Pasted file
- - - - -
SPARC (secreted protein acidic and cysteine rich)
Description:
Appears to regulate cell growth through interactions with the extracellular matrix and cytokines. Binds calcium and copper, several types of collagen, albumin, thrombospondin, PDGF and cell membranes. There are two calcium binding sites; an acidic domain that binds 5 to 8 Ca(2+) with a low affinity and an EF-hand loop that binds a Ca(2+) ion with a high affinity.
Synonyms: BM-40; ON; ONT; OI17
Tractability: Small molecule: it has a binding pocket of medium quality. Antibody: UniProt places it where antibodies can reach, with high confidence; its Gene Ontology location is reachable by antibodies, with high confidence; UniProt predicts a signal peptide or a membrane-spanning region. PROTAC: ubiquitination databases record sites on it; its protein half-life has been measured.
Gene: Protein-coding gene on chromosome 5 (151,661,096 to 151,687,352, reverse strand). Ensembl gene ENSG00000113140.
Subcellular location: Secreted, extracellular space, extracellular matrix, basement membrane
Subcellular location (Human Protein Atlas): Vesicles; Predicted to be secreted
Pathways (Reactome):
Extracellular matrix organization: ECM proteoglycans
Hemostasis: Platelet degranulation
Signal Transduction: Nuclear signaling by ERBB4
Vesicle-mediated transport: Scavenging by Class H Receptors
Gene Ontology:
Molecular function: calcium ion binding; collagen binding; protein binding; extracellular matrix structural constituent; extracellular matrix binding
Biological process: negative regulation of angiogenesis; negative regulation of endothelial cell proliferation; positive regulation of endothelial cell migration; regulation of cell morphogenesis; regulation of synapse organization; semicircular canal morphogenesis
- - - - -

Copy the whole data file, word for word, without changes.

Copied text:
SPARC (secreted protein acidic and cysteine rich)
Description:
Appears to regulate cell growth through interactions with the extracellular matrix and cytokines. Binds calcium and copper, several types of collagen, albumin, thrombospondin, PDGF and cell membranes. There are two calcium binding sites; an acidic domain that binds 5 to 8 Ca(2+) with a low affinity and an EF-hand loop that binds a Ca(2+) ion with a high affinity.
Synonyms: BM-40; ON; ONT; OI17
Tractability: Small molecule: it has a binding pocket of medium quality. Antibody: UniProt places it where antibodies can reach, with high confidence; its Gene Ontology location is reachable by antibodies, with high confidence; UniProt predicts a signal peptide or a membrane-spanning region. PROTAC: ubiquitination databases record sites on it; its protein half-life has been measured.
Gene: Protein-coding gene on chromosome 5 (151,661,096 to 151,687,352, reverse strand). Ensembl gene ENSG00000113140.
Subcellular location: Secreted, extracellular space, extracellular matrix, basement membrane
Subcellular location (Human Protein Atlas): Vesicles; Predicted to be secreted
Pathways (Reactome):
Extracellular matrix organization: ECM proteoglycans
Hemostasis: Platelet degranulation
Signal Transduction: Nuclear signaling by ERBB4
Vesicle-mediated transport: Scavenging by Class H Receptors
Gene Ontology:
Molecular function: calcium ion binding; collagen binding; protein binding; extracellular matrix structural constituent; extracellular matrix binding
Biological process: negative regulation of angiogenesis; negative regulation of endothelial cell proliferation; positive regulation of endothelial cell migration; regulation of cell morphogenesis; regulation of synapse organization; semicircular canal morphogenesis